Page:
In addition, we also found that alpha-1-antitrypsin (A1AT) levels in HDL2 were elevated in ACS subjects compared with controls (Table 3). A recent study has demonstrated that HDL-associated A1AT as a serine protease inhibitor was able to inhibit extracellular matrix degradation and apoptosis induced by elastase in human vascular smooth muscle cells (VSMCs) and in mammary artery cultured ex vivo, which is a new potential antiatherogenic property of HDL . Thus, we speculate that A1AT, as an acute-phase protein, may be relatively elevated in HDL2 during ACS in order to exert an antiatherogenic effect.
A major finding of this study was that both HDL2 and HDL3 possess significantly elevated SAP levels and decreased ras-related protein Rab7b levels in ACS subjects compared with controls (Tables 3 and 4). This is the first report that SAP and ras-related protein Rab-7b reside in HDL subfractions. SAP is a main member of the pentraxin family and shares 70% homology with CRP. Studies indicate that SAP does not exist in normal aortic intima but exists in human atherosclerotic aortic intima and that plasma SAP levels are positively associated with cardiovascular disease in the elderly , . Consistent with previous reports , , a significant increase in serum SAP levels was observed in ACS patients relative to controls (Figure 5C). These findings indicate that SAP may serve as a marker of atherosclerotic development and/or progression underlying angina and MI. Furthermore, our study revealed that HDL subfractions from ACS patients possess significantly elevated SAP levels (15.34 times higher than controls in HDL3), suggesting that SAP may have vital effects on HDL subfraction functions. Song et al. have demonstrated that SAP associated with HDL promotes SR-BI-dependent cholesterol efflux and that lipid-free SAP enhances ABCA1-dependent cholesterol efflux . Additionally, SAP binding to amyloid-like structures in oxidized LDL blocks macrophage uptake of modified LDL, serving to prevent atherosclerosis . It will be necessary to further explore the roles of SAP in lipid metabolism and atherosclerosis.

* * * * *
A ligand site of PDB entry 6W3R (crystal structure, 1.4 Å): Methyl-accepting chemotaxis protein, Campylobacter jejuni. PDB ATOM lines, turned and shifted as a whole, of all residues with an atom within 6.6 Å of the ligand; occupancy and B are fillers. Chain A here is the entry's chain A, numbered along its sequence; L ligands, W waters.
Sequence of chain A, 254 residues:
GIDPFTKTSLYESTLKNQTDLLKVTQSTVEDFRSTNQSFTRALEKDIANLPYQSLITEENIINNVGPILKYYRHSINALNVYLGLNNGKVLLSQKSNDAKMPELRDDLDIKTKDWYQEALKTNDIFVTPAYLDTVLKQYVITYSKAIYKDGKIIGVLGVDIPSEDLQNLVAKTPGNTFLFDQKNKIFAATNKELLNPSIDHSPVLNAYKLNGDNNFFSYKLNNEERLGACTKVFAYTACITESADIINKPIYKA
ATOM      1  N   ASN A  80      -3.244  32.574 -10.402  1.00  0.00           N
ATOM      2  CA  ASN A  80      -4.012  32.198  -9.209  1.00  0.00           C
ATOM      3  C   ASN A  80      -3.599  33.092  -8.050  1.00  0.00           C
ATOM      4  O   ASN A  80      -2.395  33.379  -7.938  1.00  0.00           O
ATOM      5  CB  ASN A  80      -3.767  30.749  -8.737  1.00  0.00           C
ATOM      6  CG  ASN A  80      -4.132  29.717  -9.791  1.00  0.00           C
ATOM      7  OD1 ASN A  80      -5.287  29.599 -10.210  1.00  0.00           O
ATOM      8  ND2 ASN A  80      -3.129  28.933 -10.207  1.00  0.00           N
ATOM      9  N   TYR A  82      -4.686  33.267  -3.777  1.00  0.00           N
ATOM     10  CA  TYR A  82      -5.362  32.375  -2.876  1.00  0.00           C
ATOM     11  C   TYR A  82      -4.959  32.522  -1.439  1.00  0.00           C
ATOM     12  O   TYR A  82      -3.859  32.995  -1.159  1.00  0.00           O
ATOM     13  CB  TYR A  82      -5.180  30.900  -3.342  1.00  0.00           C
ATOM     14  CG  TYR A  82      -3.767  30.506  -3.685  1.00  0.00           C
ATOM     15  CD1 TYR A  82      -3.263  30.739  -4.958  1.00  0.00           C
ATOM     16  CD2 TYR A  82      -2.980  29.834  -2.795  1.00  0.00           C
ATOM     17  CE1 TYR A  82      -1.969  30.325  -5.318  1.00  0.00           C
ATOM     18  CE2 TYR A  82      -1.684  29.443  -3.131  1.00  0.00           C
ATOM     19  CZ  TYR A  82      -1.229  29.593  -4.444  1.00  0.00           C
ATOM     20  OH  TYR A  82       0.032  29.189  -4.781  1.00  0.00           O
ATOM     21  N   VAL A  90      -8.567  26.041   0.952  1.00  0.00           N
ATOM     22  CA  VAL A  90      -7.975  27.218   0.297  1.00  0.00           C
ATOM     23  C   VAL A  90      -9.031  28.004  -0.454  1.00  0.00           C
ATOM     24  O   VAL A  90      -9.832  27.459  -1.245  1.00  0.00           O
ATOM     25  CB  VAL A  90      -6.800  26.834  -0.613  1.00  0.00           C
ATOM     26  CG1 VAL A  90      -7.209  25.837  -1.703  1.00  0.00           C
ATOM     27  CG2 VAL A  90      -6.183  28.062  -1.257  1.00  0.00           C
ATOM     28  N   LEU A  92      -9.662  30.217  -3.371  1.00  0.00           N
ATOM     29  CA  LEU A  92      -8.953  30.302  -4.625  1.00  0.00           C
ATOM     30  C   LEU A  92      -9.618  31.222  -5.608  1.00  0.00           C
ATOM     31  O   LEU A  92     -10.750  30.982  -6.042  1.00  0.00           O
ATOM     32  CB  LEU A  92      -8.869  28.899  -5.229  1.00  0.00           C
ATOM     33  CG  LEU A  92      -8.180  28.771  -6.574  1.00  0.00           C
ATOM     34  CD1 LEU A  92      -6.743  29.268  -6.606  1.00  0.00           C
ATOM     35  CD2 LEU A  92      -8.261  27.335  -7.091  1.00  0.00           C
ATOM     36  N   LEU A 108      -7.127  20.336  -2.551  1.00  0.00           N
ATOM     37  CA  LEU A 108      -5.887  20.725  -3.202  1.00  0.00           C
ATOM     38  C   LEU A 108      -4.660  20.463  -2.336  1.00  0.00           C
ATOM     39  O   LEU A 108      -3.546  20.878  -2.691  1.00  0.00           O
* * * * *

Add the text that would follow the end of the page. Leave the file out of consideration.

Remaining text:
Rab7b is a recently identified member of the Rab GTPase protein family and promotes lysosomal degradation of TLR4 and TLR9. Studies have shown that Rab7b can negatively regulate TLR4 and TLR9 signaling by promoting lysosomal degradation of TLR4 and TLR9 and subsequently impairing activation of MAPK and NF-kB pathways, reducing inflammatory factor production in macrophages . These findings indicate that the decrease in Rab7b associated with HDL subfractions during ACS may impair HDL subfraction functions and contribute to accelerated atherosclerosis in ACS patients.
Furthermore, our proteomic study showed that vitamin D binding protein (VDBP) was significantly increased in HDL subfractions from ACS patients (Tables 3 and 4). VDBP is related to the immune system because it can bind to the C5 complement components and selective deglycosylation of VDBP transforms VDBP into a macrophage-activating factor (VDBP-MAF) in response to vascular injury . The upregulation of this protein associated with HDL subfractions could be indicative of proinflammatory and proatherogenic functions.
In summary, we report here for the first time that functional HDL subfractions shifted to dysfunctional HDL subfractions during ACS, and the functional impairment was linked to remodeled protein cargo in HDL subfractions during ACS. These differentially expressed HDL-associated proteins might be useful indicators of cardiovascular risk. Future work on the proteins identified should be performed to determine their effects on HDL subfraction functions.
We would like to thank all members of the Proteomics Platform of the Southern Medical University for their technical support. We thank Medjaden Bioscience Limited for assisting in the preparation of this manuscript.
Conceived and designed the experiments: YT ZGG. Performed the experiments: YT TRL SWH DT CL JKZ HGS TTL WYL ZGG. Analyzed the data: YT TRL SWH DT CL JKZ HGS TTL WYL ZGG. Contributed reagents/materials/analysis tools: YT TRL SWH DT CL JKZ HGS TTL WYL ZGG. Wrote the paper: YT ZGG.